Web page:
Configure your EJB 3 with envirnoment entries using ENC

Very often you can read ” xml descriptors are dead with EJB 3 “. Well, it’s not exactly true. XML descriptors are not dead, they are optional (thank god). But there is still a very good and legitimate use for them when you want to configure an EJB. When you have an attribute in an EJB which value can change at deployment, you don’t want to change your code, recompile it, package it and redeploy the EJB. No, you just want to change an XML file (ejb-jar.xml), package it with your classes and deploy the EJB. So, how do we do that with EJB 3 ? Still using ENC ( environment namming context also sometimes called enterprise namming context ) but in a much easier way.

ENC has been around since EJB 1.0 and can be seen as a local JNDI namespace specific to the container. You can bind many different items in the ENC (EJB references, JMS queues, topics, data source, user transaction…) but I will have a look at how to bind and use primitive values. Anything registered in the ENC can be looked up by name under the java:/com/env context ( comp means component ). Let’s take a simple stateless bean which defines a String str initialized with Hello World !!!.

@Stateless
public class ABean implements ABeanRemote {

    private String str = "Hello  World !!!";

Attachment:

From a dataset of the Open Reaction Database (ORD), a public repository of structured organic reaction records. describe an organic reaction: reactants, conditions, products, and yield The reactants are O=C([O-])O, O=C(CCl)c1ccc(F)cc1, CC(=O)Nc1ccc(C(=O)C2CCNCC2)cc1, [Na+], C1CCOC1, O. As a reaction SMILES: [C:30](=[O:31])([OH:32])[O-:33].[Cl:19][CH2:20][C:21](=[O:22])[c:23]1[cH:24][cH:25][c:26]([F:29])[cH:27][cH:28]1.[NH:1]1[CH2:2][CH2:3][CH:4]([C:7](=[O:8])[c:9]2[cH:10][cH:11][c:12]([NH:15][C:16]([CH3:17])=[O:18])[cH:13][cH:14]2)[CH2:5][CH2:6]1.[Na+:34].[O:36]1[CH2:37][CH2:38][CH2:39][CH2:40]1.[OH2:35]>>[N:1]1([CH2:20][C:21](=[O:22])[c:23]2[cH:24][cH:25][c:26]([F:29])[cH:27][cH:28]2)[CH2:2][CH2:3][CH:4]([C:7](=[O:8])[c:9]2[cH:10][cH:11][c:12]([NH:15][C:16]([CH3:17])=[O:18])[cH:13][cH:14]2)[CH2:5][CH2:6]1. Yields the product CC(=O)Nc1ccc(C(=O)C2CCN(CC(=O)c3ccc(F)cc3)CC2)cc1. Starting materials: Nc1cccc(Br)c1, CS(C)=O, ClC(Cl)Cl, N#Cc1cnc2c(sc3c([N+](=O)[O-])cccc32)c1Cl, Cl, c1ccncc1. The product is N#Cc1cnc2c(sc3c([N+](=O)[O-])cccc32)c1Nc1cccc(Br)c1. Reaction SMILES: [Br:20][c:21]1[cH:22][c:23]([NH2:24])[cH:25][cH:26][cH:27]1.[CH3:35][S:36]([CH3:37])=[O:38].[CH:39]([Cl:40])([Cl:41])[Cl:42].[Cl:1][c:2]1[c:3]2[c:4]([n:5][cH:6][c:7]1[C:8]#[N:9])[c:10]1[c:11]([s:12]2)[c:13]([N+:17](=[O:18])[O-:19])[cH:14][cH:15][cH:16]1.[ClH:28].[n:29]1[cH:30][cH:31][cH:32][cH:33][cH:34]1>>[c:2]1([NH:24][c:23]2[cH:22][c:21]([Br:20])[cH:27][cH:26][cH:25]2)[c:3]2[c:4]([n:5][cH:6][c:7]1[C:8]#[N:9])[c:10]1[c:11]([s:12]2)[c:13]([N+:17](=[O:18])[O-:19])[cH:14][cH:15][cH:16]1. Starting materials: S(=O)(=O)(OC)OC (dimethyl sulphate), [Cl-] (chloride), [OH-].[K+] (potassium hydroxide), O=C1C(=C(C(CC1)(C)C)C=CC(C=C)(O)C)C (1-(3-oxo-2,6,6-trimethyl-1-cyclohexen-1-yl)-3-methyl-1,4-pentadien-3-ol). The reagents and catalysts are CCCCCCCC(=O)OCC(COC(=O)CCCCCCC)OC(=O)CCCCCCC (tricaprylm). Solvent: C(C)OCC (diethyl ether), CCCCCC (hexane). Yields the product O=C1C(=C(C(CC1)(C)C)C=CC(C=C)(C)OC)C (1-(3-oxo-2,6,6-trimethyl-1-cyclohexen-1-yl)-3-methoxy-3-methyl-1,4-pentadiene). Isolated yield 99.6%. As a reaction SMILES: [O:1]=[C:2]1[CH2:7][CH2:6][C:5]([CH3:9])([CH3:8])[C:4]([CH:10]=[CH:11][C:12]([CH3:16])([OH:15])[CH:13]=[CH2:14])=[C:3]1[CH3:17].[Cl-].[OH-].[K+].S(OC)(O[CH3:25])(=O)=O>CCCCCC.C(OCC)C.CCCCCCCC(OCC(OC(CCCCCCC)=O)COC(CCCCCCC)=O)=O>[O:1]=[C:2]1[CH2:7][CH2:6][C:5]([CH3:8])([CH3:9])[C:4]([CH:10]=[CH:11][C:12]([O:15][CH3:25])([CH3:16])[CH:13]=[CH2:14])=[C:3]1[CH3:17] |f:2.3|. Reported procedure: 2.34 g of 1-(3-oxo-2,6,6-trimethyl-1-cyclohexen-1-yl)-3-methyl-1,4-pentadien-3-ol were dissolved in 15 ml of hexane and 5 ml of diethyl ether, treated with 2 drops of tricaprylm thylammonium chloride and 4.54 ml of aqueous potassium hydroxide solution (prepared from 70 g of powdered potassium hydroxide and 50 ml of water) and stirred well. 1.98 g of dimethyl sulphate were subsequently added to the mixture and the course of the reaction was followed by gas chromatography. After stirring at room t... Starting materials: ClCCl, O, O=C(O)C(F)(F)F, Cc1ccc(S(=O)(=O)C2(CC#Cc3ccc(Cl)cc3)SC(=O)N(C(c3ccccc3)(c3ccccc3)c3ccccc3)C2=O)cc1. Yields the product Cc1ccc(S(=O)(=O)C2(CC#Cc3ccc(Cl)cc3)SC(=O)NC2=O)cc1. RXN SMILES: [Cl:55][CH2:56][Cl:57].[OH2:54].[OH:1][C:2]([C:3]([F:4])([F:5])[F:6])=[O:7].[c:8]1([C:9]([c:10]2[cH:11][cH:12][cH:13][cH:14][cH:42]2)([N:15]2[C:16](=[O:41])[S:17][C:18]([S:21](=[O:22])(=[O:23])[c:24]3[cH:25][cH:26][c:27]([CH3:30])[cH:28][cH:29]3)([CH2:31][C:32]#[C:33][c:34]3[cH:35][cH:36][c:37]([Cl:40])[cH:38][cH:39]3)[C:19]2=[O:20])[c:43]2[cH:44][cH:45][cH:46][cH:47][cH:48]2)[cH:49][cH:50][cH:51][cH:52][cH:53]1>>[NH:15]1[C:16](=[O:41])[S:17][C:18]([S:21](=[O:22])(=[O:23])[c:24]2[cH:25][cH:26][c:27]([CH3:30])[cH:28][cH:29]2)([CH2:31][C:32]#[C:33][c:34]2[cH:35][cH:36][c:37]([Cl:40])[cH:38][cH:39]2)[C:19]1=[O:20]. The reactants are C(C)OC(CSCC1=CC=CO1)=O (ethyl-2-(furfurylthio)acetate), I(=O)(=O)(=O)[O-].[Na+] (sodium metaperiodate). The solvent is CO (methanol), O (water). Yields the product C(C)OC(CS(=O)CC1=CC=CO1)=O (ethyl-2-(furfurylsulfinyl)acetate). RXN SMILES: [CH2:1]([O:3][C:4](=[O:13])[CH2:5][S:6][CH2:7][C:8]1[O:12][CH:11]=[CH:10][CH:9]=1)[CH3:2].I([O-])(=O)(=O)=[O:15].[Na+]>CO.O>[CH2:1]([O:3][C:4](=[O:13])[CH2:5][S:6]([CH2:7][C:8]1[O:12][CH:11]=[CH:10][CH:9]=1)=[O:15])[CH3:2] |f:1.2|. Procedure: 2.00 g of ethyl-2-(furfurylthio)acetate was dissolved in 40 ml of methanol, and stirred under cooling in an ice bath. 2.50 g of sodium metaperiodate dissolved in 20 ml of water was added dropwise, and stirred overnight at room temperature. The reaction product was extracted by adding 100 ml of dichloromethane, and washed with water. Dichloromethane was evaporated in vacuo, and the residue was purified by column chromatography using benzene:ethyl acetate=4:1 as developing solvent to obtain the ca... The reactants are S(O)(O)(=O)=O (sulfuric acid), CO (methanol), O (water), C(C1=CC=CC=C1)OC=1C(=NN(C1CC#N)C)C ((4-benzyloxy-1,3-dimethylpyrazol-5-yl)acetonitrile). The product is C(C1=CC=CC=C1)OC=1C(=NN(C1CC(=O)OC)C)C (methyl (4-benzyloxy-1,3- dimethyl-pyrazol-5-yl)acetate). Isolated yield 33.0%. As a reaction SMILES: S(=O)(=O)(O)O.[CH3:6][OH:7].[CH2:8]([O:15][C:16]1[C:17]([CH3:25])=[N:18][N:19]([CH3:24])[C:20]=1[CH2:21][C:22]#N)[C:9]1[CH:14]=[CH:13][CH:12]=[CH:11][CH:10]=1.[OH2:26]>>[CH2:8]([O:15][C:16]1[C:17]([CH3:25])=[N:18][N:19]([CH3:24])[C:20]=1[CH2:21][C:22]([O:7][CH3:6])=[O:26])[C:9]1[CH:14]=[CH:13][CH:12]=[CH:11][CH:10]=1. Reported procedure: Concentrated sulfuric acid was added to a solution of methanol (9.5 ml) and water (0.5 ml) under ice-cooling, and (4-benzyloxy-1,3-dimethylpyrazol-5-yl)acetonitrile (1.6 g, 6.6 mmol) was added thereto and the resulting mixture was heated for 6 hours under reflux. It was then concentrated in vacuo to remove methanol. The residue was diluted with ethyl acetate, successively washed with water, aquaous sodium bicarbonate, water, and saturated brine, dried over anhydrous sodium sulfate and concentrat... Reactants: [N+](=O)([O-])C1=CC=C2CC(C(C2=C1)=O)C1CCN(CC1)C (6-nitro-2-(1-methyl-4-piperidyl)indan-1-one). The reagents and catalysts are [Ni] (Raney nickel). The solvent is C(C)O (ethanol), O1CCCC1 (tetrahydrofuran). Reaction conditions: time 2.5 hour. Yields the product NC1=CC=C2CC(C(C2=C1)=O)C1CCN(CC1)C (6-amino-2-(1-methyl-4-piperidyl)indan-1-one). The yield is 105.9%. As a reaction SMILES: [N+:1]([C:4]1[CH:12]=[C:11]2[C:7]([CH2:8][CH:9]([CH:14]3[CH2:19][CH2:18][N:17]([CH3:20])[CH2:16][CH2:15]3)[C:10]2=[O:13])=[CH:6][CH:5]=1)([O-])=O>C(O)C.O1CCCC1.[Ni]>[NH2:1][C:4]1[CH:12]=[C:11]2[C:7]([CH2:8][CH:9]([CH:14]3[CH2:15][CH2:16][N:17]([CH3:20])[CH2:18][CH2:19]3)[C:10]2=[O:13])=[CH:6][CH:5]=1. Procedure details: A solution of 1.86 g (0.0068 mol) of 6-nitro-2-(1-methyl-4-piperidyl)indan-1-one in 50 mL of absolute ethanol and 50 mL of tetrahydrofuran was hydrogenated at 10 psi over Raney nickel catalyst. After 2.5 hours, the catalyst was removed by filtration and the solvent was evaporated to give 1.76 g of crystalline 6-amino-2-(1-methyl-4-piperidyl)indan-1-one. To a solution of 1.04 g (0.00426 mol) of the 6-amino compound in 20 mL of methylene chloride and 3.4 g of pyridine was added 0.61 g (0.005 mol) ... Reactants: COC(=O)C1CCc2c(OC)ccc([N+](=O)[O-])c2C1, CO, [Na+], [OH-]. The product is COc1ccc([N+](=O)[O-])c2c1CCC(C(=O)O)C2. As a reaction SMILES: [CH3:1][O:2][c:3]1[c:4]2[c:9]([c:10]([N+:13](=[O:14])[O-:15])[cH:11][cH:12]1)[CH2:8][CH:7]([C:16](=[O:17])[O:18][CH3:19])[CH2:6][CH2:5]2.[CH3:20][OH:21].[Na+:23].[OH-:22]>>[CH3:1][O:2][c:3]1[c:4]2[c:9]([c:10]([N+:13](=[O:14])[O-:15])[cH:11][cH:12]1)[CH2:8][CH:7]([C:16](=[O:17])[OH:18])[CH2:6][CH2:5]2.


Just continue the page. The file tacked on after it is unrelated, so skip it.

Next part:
public String sayHello() {
        return ">>> " + str;
    }
}

Now, if you want to override the “Hello World !!!” value, better to deploy your EJB with a ejb-jar.xml, set an environment entry and assign it to a different value. In the following ejb-jar.xml the name of the entry is my/hello/string and the value Hello From ejb-jar.xml file !!!

<ejb-jar>
<enterprise-beans>
<session>

<ejb-name>ABean</ejb-name>
<ejb-class>stateless.ABean</ejb-class>
<env-entry>
<env-entry-name>my/hello/string</env-entry-name>
<env-entry-type>java.lang.String</env-entry-type>
<env-entry-value>Hello From ejb-jar.xml file !!!</env-entry-value>
</env-entry>

</session>
</enterprise-beans>
</ejb-jar>

Now here are the different ways to access this entry from your EJB :

@Stateless
public class ABean implements ABeanRemote {

    @Resource(name="my/hello/string") private String str = "Hello  World !!!";
    @Resource private SessionContext sessionContext;

    public String sayHelloWithResource() {
        return ">>> " + str;
    }

    public String sayHelloWithJNDILookup() {
        String tempString = null;
        try {
            InitialContext ctx = new InitialContext();
            tempString = (String) ctx.lookup("java:comp/env/my/hello/string");
        } catch (NamingException ex) {
            ex.printStackTrace();
        }
        return ">>> " + tempString;
    }

    public String sayHelloWithEJBContextLookup() {
        String tempString = (String) sessionContext.lookup("my/hello/string");
        return ">>> " + tempString;
    }

}